The United States Cannot (And Should Not) Solve All Of The World's Problems
The ongoing crisis in Iraq has prompted us to revisit a question that has been at the heart of international relations since the end of WWII: Should the United States act as world police?
It seems that whenever there is a crisis in the world, the US is viewed as either the cause or the solution. Even if the US intervenes and succeeds – a very subjective analysis, as success depends largely on who reaps the benefits – it will inevitably be criticized.
The fact of the matter is there are many competing interests in this world and it is nearly impossible to satisfy everyone through any single action.
As an economic and military superpower, the US will almost always be expected to act, even if it makes matters worse. Recently, we have seen this unfold in Syria, Ukraine, and now, once again, in Iraq.
The current crisis in Iraq is a product of the misguided policies of Western powers that date as far back as WWI.
Following the collapse of the Ottoman Empire at the end of that war, Western powers arbitrarily carved up the Middle East in a manner that served their own interests without considering the complex ethnic and religious divisions in the region.
Western hubris, arrogance and greed are to blame for many of the problems we have witnessed in the Middle East over the past century.
Yes, it is true that many corrupt regimes have come to power in this region, which has certainly not helped improve the situation there. Still, who do you think put them into power and helped sustain their rule?
US policy in the Middle East has followed this trend. It has been a perpetual story of pursuing short-term interests while creating long-term problems. Iraq is a prime example.
It is a country with stark divisions across religious and ethnic lines that create an extremely convoluted situation on the ground.
No degree of military might, power and resources will bring stability to a region that must find its own path to peace, given its current struggles are a product of a long and tumultuous history of tribal conflict.
One cannot solve a complex situation like by relying on nothing more than brute force. The “bull in a china shop” foreign policy of the Bush administration, or the Bush Doctrine, is not a prudent way to approach any international crisis.
Just how complex is the situation in Iraq right now? Most of the West can't even agree on a common nomenclature for its newest enemy. Is it ISIL, ISIS or Da'ish.
Westerners will never have an intimate understanding of the Middle East because the region has always been viewed as alien. There has never been sincere engagement. The West's approach to the Middle East has been perpetually patronizing or paternalistic, yet it still wonders why extremism there still flourishes.
You have to engage people as your equal in order to truly foster respectful and healthy dialogue and breed unity and stability in the future.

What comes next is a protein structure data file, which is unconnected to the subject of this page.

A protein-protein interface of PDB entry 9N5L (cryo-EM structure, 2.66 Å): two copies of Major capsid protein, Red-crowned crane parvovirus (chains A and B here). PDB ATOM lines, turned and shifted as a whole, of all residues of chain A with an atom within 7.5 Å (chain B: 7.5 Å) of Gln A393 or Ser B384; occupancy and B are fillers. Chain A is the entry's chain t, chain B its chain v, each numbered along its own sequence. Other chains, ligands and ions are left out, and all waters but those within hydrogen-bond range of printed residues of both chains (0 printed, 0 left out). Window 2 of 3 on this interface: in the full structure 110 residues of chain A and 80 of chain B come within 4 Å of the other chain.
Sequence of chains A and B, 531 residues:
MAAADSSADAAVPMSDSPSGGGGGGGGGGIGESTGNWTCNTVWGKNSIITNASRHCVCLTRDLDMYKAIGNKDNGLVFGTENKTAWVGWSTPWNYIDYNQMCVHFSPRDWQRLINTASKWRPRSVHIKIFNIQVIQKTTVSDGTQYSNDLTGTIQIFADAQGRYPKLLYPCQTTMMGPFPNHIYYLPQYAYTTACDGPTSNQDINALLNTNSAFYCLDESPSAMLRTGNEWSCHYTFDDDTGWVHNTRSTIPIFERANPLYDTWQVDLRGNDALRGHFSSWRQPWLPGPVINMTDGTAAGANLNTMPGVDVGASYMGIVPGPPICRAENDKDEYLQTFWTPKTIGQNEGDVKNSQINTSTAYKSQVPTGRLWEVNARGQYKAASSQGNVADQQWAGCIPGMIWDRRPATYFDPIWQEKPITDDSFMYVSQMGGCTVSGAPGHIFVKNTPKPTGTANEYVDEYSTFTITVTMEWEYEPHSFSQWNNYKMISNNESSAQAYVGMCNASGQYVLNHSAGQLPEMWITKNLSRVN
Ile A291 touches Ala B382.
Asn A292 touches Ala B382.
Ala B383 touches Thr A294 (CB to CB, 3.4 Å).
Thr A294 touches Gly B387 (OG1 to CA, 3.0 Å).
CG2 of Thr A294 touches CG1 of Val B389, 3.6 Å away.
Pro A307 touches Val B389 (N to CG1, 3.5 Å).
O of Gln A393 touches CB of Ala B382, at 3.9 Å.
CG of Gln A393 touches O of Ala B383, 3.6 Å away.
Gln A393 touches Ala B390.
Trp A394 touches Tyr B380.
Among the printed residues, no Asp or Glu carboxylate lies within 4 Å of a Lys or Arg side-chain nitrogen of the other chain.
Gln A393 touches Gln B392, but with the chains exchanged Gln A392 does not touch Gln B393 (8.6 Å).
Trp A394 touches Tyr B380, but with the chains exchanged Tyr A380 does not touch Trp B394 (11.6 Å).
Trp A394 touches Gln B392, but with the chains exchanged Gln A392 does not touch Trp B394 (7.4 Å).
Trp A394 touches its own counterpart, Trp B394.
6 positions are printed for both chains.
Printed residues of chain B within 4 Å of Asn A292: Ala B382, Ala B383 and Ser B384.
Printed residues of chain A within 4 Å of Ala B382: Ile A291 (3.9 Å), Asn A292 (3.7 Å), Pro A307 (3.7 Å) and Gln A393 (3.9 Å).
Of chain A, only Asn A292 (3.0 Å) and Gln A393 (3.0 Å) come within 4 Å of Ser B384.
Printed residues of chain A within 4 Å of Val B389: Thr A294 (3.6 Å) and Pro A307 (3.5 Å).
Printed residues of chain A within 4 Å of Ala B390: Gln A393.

Obama just sent 300 military “advisors” to Iraq. First of all, it is evident these individuals are not simply advisors, but rather special forces dispatched to spur the Iraqi military into action.
Moreover, one wonders what “advice” they might offer, given the fact that the United States is in many ways directly responsible for destabilizing the region.
That said, it is unclear what course of action the US government will ultimately take in this situation. A number of options have been put on the table, including cooperating with Iran against this common enemy.
US leaders constantly talk about the need to preserve “American interests” in the region. And some have argued that it would be against “American interests” to cooperate with Iran, as this would allow the country to establish regional hegemony, a deeply concerning prospect for America's allies.
What this really means is that members of the US government likely don't want to antagonize AIPAC and other pro-Israel entities that have a chokehold on the American legislature and don't want to see Iran gain influence in the international arena.
Frankly, it's laughable to say that the United States can't cooperate with Iran on the basis of its corrupt, totalitarian government.
Throughout history, the United States has frequently cooperated with authoritarian regimes around the world, and in some cases, have helped them rise to power for reasons of convenience or in pursuit of advancing “American interests.”
This not to say that the United States does no good in the world. America has substantial economic and military resources that are often used to further just causes. The world is not black and white, and neither is US foreign policy.
There are plenty of instances that the United States acts responsibly as a global citizen. But there are also many competing interests acting within the US government, including an overly powerful and hawkish Israel lobby, which complicate our foreign policy objectives.
We should learn to recognize that the politics of the day – i.e. a politicians desire to be reelected or win popular support – cannot dictate long-term American foreign policy.
Disengaged diplomacy doesn't work, the United States has invested too much time, manpower and resources across the globe, and it must accept the consequences of those choices.
Unfortunately, the backing of Iraqi Prime Minister Nouri al-Maliki is another example of America supporting a corrupt leader for short-term political gain. As Peter Beinart notes for the Atlantic: